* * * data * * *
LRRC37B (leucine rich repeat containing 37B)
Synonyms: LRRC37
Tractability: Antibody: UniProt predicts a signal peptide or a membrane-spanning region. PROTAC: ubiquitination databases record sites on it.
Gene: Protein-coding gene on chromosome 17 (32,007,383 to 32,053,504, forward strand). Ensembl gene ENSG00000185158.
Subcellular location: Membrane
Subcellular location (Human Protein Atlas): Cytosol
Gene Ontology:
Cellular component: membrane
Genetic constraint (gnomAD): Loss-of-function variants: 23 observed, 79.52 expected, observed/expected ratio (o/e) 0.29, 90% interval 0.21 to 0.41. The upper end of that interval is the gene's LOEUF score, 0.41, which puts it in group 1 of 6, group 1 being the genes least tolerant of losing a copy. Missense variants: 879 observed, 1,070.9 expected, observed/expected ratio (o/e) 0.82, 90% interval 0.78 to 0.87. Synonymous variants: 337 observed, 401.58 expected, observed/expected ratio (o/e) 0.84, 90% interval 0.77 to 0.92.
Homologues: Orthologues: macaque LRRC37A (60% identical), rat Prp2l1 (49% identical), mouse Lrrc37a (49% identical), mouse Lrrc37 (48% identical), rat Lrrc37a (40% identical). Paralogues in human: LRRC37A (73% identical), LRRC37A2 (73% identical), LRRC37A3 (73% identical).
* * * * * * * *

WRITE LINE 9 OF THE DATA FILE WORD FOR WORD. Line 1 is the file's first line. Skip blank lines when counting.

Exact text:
Genetic constraint (gnomAD): Loss-of-function variants: 23 observed, 79.52 expected, observed/expected ratio (o/e) 0.29, 90% interval 0.21 to 0.41. The upper end of that interval is the gene's LOEUF score, 0.41, which puts it in group 1 of 6, group 1 being the genes least tolerant of losing a copy. Missense variants: 879 observed, 1,070.9 expected, observed/expected ratio (o/e) 0.82, 90% interval 0.78 to 0.87. Synonymous variants: 337 observed, 401.58 expected, observed/expected ratio (o/e) 0.84, 90% interval 0.77 to 0.92.